With unprecedented fires burning millions of acres across the Western US over the past few months, thousands of firefighters and other personnel from across the country have responded to the call to help contain the devastating blazes. 



a person with a sunset in the background: A member of the Carson Hotshots works a fireline at the Slater Fire in Northern California. USFS/Carson Hotshots/H. Kligman


© Provided by CNET
A member of the Carson Hotshots works a fireline at the Slater Fire in Northern California. USFS/Carson Hotshots/H. Kligman

Northern New Mexico, where I live, has managed to escape the worst of this horrifying fire season, with just a handful of smaller wildfires. That has freed up firefighting crews like the National Forest Service’s Carson Hotshots, based in Taos, to travel to help on those larger fires. 

The Hotshots are an elite firefighting crew specializing in wildfire suppression and emergency situations. The team’s standards for physical fitness and training are intense. I’ve occasionally marveled when mountain biking around Taos with members of the crew, who carry on conversations as

Read More
Read More

NASA observations aid efforts to track California’s wildfire smoke from space

NASA observations aid efforts to track California's wildfire smoke from space
On Aug. 31, MODIS detected several hotspots in the August Complex Fire in California, as well as several other actively burning areas to the north, west, and south. Credit: R. Kahn/K.J. Noyes/NASA Goddard/A. Nastan/JPL Caltech/J. Tackett/J-P Vernier/NASA Langley

Wildfires have been burning across the state of California for weeks—some of them becoming larger complexes as different fires merge. One of those was the August Complex Fire, which reportedly began as 37 distinct fires caused by lightning strikes in northern California on Aug. 17. That fire is still burning over a month later.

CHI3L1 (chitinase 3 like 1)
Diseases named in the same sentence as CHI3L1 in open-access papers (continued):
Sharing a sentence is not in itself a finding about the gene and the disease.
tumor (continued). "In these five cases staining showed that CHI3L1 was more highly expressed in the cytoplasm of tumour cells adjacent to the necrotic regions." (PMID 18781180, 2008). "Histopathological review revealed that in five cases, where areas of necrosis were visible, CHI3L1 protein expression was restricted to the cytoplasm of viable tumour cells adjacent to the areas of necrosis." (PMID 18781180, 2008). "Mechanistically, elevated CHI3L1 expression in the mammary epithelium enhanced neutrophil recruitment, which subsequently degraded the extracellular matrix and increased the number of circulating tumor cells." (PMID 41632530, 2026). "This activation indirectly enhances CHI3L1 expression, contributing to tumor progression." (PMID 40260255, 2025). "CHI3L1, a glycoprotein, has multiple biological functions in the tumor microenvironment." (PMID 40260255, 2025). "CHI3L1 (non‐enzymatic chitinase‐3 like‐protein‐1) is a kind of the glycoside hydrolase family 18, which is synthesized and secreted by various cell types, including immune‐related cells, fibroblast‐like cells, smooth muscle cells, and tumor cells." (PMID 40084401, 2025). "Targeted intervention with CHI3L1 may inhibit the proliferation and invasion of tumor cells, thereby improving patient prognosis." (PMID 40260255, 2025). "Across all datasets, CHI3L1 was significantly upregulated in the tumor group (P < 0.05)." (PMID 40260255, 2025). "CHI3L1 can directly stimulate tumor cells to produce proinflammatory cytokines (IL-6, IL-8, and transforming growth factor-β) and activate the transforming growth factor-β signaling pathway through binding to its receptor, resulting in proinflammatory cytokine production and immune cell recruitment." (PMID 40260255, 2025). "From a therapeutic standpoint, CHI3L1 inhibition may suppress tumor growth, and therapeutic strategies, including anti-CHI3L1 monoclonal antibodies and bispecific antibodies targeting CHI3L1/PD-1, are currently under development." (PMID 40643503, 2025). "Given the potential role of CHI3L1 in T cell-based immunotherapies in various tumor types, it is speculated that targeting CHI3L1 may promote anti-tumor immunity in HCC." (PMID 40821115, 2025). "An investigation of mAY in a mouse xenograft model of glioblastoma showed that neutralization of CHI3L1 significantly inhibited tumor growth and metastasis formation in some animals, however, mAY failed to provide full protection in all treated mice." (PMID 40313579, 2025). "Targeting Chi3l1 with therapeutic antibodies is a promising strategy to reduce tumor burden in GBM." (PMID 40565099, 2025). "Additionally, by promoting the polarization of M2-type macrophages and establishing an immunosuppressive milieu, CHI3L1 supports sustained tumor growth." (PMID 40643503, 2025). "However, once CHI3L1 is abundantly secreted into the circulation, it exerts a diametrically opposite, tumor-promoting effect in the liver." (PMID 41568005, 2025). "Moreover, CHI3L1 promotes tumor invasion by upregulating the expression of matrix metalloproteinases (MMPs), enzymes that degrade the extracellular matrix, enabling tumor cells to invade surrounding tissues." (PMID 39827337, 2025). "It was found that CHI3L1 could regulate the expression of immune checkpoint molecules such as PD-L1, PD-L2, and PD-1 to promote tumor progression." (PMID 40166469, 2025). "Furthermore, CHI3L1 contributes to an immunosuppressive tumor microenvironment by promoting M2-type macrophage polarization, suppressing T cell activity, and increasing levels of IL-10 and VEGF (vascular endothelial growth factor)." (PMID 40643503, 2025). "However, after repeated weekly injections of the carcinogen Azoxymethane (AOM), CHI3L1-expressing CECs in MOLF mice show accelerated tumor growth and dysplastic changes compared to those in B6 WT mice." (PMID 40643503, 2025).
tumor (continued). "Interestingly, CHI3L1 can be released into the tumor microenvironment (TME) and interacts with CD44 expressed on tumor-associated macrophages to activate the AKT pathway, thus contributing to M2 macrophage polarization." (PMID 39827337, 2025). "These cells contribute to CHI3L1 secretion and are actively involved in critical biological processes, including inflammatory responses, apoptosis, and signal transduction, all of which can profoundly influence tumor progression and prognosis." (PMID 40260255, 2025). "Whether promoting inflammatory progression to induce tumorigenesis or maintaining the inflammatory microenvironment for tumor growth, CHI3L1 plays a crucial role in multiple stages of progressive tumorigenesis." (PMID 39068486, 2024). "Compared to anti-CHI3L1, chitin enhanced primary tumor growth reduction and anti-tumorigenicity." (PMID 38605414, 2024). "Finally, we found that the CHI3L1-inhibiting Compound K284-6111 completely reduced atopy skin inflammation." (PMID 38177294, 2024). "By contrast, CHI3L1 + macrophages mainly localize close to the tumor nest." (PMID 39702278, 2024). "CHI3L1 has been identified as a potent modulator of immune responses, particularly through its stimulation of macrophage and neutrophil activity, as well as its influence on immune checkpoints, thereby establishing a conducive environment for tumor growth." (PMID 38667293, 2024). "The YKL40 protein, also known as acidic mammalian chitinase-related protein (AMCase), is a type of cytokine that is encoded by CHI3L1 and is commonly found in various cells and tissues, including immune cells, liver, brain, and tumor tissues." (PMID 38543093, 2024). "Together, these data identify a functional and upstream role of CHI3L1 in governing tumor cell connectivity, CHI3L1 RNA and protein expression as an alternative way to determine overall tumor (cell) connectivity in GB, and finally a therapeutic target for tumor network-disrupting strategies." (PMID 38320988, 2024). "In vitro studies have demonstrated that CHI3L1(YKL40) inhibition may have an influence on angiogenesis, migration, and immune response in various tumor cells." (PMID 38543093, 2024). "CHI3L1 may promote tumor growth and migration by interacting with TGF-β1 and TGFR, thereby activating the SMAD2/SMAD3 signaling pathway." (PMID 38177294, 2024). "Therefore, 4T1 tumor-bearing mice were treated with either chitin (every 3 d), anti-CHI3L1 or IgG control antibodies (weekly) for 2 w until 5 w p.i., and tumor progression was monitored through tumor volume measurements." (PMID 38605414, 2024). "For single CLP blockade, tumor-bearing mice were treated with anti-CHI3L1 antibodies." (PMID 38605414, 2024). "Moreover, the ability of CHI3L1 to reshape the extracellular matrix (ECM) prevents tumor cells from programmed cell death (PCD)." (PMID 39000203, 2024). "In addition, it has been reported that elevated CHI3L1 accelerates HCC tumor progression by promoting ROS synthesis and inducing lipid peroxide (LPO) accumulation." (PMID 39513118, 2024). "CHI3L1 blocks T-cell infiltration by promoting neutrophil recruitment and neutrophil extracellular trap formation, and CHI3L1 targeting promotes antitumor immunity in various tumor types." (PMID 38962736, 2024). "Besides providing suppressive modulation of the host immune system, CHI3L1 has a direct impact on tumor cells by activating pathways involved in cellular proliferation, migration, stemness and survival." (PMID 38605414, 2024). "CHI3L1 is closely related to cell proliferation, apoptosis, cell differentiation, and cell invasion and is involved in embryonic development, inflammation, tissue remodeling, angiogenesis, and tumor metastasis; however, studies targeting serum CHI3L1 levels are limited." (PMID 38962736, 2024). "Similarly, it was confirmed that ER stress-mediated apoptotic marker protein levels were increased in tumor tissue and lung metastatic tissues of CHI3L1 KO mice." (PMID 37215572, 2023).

The August Complex Fire and others this fire season have been sending far-reaching plumes of wildfire smoke into the atmosphere that worsen air quality in California and beyond. Predicting where that smoke will travel and how bad the air will be downwind is a challenge, but Earth-observing satellites can help. Included among them are NASA’s Terra and CALIPSO

Read More
Read More

COVID-19 disinfectants, wildfire smoke and mold endanger chemically susceptible individuals; new brief inventory can help identify those at risk — ScienceDaily

Intolerances to chemicals, foods and drugs impact 8%-33% of individuals, studies suggest, yet few people are screened for it at their doctors’ offices.

To address this and increase awareness of chemical intolerance, researchers at The University of Texas Health Science Center at San Antonio (UT Health San Antonio) developed and validated a three-question, yes-or-no survey that primary care providers, allergists, dermatologists and other specialists can incorporate into patient visits. The survey, called the Brief Environmental Exposure and Sensitivity Inventory, or BREESI, can also be used by researchers and patient groups, and for epidemiological studies in exposed populations.

Sept. 16 in the journal PLOS ONE, the researchers reported that the BREESI accurately predicts scores on a comprehensive 50-question survey called the Quick Environmental Exposure and Sensitivity Inventory (QEESI). The QEESI, which the UT Health San Antonio group introduced online in 2014, is available at no charge to patients and clinicians.

Read More
Read More